Second, the kernel would notify the widget toolkit that a mouse has become present so that applications can rerender their scrollable areas with scroll bars and other decorations that are more useful to mouse users than to touch users. Clicks on these controls would substitute for swiping gestures. In several past versions of Windows, when the user changes the font, size, or color of a system control using the Display Control Panel, applications have automatically updated their controls without needing to be restarted. Furthermore, "responsive" web sites tend to rearrange their controls to be friendlier to small screens when the user resizes the browser to a more narrow width. This all means that the machine can change how the user interface is presented once a relevant event has occurred.
What further information do you seek about how to implement control adaptation to mouse and touch paradigm? Are you looking for an exhaustive list of touch gestures that exist on a particular mobile platform, in addition to a list of mouse-based alternatives to each gesture that a UI toolkit would offer?
Well a headset is just inconvenient
People put up with the inconvenience of a landline when cell phones were priced as a luxury. If supply and demand causes PCs to become priced as a luxury, people will have to put up with the inconvenience.
What you are suggesting are clunky workarounds to problems that don't need to exist, problems you are creating.
No, these problems would be created by supply and demand. As prices of new PCs to replace dead PCs rise, people will have to press their phones into service as PC replacements.
If fewer people want them then volume drops as do volume discounts which leads to price rises, pretty simple economics.
I'm aware of this. So after these "price rises", how can parents afford a PC on which their child can do homework for programming class?
A good, modern C compiler is a lot better than you to find serendipitous optimization points in structured code
Provided that a developer can find and afford a "good, modern C compiler" targeting a given platform. What's the state of the art in compilers for 6502-based* microcontrollers again? Last I checked, code produced by ca65 was fairly bloated compared to equivalent hand-written assembly language. And I'm told that for years, GCC severely lagged behind $6000-per-seat Green Hills compilers.
* Why 6502? Maybe I'm making an NES game for the competition. Or maybe I need to code a hash table for the storage controller in a Terminator.
The smaller your die is, the cheaper it is. That's how process improvements make things cheaper.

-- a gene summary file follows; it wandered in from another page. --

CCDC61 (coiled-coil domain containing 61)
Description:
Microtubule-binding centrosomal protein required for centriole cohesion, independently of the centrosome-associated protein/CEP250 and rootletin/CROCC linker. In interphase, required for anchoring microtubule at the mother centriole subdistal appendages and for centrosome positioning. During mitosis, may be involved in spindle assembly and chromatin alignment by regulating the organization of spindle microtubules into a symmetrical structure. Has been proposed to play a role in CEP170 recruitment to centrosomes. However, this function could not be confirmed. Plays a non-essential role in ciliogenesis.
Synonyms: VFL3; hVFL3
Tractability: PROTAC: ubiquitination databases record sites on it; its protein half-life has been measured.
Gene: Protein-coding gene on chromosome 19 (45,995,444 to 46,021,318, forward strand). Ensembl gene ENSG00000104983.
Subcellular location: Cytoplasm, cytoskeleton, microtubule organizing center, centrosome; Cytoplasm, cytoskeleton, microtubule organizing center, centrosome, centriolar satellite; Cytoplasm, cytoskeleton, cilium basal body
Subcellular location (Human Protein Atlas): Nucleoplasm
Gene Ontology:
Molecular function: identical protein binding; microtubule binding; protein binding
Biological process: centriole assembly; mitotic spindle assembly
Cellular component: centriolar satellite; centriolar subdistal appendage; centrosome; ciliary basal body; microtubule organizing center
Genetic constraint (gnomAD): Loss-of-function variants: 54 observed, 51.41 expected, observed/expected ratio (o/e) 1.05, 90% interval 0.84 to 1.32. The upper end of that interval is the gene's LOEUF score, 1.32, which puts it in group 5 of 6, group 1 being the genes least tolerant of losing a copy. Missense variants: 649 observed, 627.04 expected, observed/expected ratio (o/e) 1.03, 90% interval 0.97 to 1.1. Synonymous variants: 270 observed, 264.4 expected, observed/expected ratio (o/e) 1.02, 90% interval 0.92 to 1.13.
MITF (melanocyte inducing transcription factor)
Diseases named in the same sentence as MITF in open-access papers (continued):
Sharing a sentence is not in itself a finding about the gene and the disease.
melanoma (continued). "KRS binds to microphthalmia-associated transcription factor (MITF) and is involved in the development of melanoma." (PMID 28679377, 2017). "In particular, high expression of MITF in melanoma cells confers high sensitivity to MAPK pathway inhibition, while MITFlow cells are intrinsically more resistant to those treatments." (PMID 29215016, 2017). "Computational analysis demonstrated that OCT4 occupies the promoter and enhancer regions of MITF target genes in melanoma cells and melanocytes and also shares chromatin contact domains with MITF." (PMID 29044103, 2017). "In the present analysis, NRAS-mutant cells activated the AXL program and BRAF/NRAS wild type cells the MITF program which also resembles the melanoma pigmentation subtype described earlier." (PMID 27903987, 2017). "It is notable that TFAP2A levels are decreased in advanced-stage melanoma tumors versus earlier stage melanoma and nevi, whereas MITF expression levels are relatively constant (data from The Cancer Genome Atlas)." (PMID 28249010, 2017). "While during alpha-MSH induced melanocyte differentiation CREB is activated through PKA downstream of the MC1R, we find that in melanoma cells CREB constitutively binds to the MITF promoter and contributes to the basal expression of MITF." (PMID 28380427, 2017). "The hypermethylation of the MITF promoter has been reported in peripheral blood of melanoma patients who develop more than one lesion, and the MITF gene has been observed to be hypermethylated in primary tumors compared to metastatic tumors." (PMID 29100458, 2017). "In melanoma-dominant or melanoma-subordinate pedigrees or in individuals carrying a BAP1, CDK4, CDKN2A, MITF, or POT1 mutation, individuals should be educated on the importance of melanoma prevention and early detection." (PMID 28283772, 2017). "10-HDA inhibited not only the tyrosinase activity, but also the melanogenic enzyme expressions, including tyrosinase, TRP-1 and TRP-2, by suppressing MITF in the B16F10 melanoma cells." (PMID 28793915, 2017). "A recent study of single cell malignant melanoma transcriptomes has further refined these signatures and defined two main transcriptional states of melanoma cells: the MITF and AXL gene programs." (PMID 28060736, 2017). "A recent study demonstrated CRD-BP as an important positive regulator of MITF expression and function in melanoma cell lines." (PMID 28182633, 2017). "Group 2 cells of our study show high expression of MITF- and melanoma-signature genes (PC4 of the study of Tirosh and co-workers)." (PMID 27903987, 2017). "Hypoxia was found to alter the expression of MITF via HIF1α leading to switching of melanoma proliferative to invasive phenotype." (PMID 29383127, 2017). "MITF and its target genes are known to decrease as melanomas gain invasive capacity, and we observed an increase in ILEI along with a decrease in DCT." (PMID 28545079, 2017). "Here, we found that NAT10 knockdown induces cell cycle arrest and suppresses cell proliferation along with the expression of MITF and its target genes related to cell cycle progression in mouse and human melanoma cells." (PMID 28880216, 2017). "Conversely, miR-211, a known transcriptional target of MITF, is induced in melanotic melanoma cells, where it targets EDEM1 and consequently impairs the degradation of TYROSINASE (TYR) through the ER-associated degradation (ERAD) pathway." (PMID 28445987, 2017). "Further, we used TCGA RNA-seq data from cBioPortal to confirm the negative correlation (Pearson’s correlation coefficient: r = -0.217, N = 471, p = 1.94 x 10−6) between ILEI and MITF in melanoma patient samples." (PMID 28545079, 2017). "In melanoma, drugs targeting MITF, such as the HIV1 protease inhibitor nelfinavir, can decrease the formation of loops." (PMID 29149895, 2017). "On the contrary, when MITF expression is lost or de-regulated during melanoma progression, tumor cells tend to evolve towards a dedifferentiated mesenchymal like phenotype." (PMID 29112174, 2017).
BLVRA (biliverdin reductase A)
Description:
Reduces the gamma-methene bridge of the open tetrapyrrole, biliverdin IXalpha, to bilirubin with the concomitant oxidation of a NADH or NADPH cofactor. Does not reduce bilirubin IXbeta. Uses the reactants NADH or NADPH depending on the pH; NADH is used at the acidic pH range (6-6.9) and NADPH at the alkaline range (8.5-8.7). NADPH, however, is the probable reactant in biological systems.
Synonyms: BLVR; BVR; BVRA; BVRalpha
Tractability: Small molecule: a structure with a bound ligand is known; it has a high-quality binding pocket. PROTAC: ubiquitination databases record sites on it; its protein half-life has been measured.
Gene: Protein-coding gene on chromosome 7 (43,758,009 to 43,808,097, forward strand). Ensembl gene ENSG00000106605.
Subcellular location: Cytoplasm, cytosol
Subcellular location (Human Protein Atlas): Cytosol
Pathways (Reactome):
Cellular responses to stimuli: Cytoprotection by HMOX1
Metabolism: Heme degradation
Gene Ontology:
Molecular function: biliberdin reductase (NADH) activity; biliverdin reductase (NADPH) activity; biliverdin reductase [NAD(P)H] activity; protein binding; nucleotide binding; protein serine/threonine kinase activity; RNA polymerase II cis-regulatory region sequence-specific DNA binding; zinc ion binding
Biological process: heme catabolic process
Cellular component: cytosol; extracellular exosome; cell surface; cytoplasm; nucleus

The point of the featured article is that this has become no longer the case now that smaller processes are requiring far more complex fabrication.
You think all manufacturers - including small PC shops - are going to form a cartel to increase prebuilt PC prices? Even then you can still build your own
Small PC shops didn't build laptops last time I checked, especially not 10" laptops, unless putting a tablet and a Bluetooth keyboard in a carrying case counts as "building".
That's going to mean using a touch UI with a mouse and keyboard, which people don't like (as demonstrated by Metro and Unity)
I dropped Unity in favor of Xfce two years ago for performance, screen real estate, and auto-hide. I only use Windows 8 at work, and I stay in the desktop all the time thanks to Classic Shell, so I lack first-hand experience with the difficulties in using Windows Store apps with a mouse and keyboard. Other than that the launcher is full-screen (which Classic Shell fixes), what might they happen to be, so that I can suggest improvements?
, you can already see how much of a failure that is by just using the iOS, Android or Windows Phone simulator on a PC.
That's why I tried to caution against a too-literal interpretation of touch paradigms. For one thing, it'd apply only to applications "designed for a tablet that lack specific support for a desktop", and for another, a GUI toolkit's standard controls would switch to more mouse-like behavior when a mouse is connected or when the internal display is turned off in favor of an external monitor.
Not to mention things like making a phone call then require a headset
That or just speakerphone.
Yeah you can attach a keyboard and a mouse and a bigger screen but at that point I wouldn't call it a tablet anymore your using a tablet + buying and attaching a bunch of crap to turn it into a desktop.
Perhaps the point is that once you already own a tablet, "a bunch of crap to turn it into a desktop" is cheaper than a desktop.